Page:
Mar. 24 2011 11:19 AM
Maria K.

The President was right not to get out in front of this war. He can't give the impression that America is invading yet another Arab country. He needs to force the world to accept that fact that America is just one player in an international effort.

Mar. 24 2011 11:19 AM
john from office

I hate these segments. The ignorance out there is incredible. The first caller was a prime example.

"Capitalist War"

Big words, no undeerstanding of their meaning.

Mar. 24 2011 11:18 AM
Yusuf from Queens

I wouldn't be surprised if America's motives aren't completely pure and disinterested, but, like Jon Stewart said, if Gaddafi dips into his Strategic Crazy Reserve a lot of women and children are going to die. He's proven his genocidal tendancies before.

Mar. 24 2011 11:17 AM
RJ from prospect hts.

I'm ambivalent, but I'm still stunned that the 5.4 million deaths in the Democratic Republic of Congo, with thousands still being killed every month since the supposed end of the war in 1998, is basically still, still, still ignored. NYC would be covered with memorials if we had the same number per 3,000 as died in 9/11 if we had a comparable number.

Mar. 24 2011 11:17 AM
Michael from Carroll Gardens

Brian,

You incorrectly identified Ron Paul as a "isolationist." It is well known that he is NOT an 'isolationist." he is a "non-interventionist."

There is a HUGE difference. I trust you understand the difference, and will correct your error on the air. When the media makes a factual mistake, they really should correct it.

Thank you.

Mar. 24 2011 11:16 AM
Eileen from Bronx

I think there is another camp, beyond what Brian delineated: the "I'm not sure if it is a good idea, but if we are so damn broke, I am certain we can't afford it" camp.

Mar. 24 2011 11:15 AM
Bob from Queens

At some point, we have to concede that the type of leadership you find in different countries in some ways reflects their national character. Maybe there's a reason some countries have autocratic regimes. We tried to impose "democracy" on Iraq. And what has that achieved?

Mar. 24 2011 11:15 AM
Elsie from Brooklyn

In theory it would be nice to help others who needed our help. In practice, I think it's important for us to admit that we rarely leave a country better than it was before we "helped" them out. I fear we are just too ignorant as a nation, both of the countries that we "help" and of our own abilities, to be of much use to others. Considering what a mess our own country is these days, it seems fairly absurd to think we somehow know what's best for others. Perhaps if we weren't in two useless wars for purely political rather than humanitarian reasons, I would be more open to us helping out the Libyans. Nevertheless, the reality is that when it comes to money - we never have it for our own people (unless they're Wall Street bankers) but somehow we are always able to find money to bomb people.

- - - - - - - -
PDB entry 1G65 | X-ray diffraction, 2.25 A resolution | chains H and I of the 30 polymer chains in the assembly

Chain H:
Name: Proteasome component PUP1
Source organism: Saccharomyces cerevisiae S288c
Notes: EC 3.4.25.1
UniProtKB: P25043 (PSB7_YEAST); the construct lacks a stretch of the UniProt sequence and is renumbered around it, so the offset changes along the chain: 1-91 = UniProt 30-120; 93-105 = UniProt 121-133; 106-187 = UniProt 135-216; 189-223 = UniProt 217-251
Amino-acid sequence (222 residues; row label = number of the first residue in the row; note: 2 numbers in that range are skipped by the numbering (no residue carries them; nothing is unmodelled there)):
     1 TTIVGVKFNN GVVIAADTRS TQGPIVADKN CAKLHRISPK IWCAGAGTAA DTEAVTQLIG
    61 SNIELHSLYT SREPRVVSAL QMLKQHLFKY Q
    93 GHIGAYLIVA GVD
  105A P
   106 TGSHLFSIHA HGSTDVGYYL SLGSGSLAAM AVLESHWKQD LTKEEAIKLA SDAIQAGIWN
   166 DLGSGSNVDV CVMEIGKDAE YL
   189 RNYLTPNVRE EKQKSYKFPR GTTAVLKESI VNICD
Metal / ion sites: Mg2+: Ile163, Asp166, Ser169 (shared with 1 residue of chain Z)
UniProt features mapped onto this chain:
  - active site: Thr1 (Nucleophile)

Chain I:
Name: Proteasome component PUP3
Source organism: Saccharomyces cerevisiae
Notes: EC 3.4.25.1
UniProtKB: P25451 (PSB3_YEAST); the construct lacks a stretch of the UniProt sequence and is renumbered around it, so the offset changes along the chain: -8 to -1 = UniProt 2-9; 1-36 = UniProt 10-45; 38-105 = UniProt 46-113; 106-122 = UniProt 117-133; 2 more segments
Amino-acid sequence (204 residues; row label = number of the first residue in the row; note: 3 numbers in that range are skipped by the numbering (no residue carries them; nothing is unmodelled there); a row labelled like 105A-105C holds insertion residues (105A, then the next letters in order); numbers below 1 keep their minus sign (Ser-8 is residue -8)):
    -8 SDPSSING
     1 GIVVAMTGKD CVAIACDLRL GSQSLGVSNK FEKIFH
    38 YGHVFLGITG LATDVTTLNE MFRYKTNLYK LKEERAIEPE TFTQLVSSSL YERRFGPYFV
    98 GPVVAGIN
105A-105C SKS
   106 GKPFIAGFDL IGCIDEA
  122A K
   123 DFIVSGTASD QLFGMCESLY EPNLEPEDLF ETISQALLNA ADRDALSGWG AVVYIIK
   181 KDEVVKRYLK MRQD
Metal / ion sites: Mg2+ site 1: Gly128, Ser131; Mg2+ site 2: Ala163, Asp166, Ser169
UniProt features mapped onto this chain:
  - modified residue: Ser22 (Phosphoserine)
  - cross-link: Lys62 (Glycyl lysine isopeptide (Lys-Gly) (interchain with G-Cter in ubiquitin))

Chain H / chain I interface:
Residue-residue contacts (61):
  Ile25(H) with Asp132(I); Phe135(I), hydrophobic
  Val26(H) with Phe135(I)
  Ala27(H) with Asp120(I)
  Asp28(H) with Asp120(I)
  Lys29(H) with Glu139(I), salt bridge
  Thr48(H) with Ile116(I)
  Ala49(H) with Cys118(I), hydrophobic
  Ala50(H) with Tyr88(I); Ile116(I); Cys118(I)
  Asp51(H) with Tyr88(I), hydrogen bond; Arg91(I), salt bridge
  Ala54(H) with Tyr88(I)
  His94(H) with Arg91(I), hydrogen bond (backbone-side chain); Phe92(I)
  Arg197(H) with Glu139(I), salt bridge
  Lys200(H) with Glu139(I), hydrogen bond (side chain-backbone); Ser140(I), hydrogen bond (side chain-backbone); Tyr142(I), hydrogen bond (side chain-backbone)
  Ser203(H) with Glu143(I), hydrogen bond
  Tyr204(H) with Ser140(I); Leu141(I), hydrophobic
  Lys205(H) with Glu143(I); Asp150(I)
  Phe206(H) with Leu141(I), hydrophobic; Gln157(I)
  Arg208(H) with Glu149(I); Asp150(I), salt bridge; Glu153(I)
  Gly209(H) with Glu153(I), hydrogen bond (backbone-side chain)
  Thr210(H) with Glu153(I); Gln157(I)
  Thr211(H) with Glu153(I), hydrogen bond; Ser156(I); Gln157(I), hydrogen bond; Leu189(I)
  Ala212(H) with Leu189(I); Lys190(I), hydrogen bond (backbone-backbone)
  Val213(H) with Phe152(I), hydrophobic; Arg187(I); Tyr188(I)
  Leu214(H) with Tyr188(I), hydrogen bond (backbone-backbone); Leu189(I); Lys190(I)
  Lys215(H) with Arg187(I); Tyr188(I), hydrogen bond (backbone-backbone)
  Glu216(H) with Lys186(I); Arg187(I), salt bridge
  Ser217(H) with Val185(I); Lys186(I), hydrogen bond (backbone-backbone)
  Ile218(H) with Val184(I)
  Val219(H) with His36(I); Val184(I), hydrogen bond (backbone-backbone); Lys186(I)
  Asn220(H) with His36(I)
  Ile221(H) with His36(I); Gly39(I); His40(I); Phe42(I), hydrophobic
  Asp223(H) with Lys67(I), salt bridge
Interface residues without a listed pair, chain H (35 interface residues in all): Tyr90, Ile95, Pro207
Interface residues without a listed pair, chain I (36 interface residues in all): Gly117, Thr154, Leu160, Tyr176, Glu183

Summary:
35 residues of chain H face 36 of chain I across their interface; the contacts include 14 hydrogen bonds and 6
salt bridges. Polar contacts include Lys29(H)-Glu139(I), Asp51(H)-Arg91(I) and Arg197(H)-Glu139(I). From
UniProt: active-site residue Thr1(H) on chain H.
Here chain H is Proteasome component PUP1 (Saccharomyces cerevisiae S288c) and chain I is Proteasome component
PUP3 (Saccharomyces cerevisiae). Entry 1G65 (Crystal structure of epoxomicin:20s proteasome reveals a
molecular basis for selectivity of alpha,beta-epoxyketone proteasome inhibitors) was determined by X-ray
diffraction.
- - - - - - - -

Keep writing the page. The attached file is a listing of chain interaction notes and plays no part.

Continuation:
Of course there's also the issue that the Middle East as it stands now is mainly the result of horrible politicking on the part of the US, Israel and before that, Britain. But it's considered impolite to discuss that here in the States.

Mar. 24 2011 11:14 AM
Jeff Pappas from Ct.

Why not intervene in Saudia Arabia ?
The USA supports lots of Non Democratic Countries and it almost always comes down to OIL .
As far as Human Rights issues the USA is not part of the International Criminal Court, for reasons that are never talked about, like killing civilians......

Mar. 24 2011 11:14 AM
Michael J. Flood from Rockaway

Europe can’t throw a war?

European oil interests European war.

They need the U.S. to curate the party.

The new CCC U.S. Army.

Mar. 24 2011 11:12 AM
Greg from Manhattan

I think it's too much at this point. Haven't we learned our lesson? It's too much of a coincedence that we have protected certain countries, and ignored others that needed our help. We have enough on our plate.

Mar. 24 2011 11:09 AM
Matt

Yes - for it. Even though I'm somebody who considers the NY Times too conservative.

I wish the intervention happened earlier, but understand the need to get the (however shaky) Arab League involved.

File me under "responsiblity to protect."

Mar. 24 2011 11:09 AM
Coach Rich from Murray Hill

I was one of those who was frustrated that it took us so long...I was and am against the Iraq war and believe that Afghanistan is as foolhardy as a country can get after the lengthy history of interventions there. However, I am also ashamed of how we watched Rwanda and took our time in the Balkans. I believe we do have a moral responsibility as the one who has the ability to help and that we should do so, but that we should NOT stay anywhere. And if we were not bogged down in two extremely expensive and foolish wars we could do more by way of helpful, short-lived interventions. I am proud we are helping, no matter what shape Libya takes. That is up to the people there. The hypocrites here who want to believe we are the righteous white hats without doing anything to demonstrate our world leadership need to learn
that you have to walk your talk. And I couldn't care less what John Boehner et al. have to say. Real leaders have a moral compass and i am glad our President re-located his GPS.

Mar. 24 2011 10:38 AM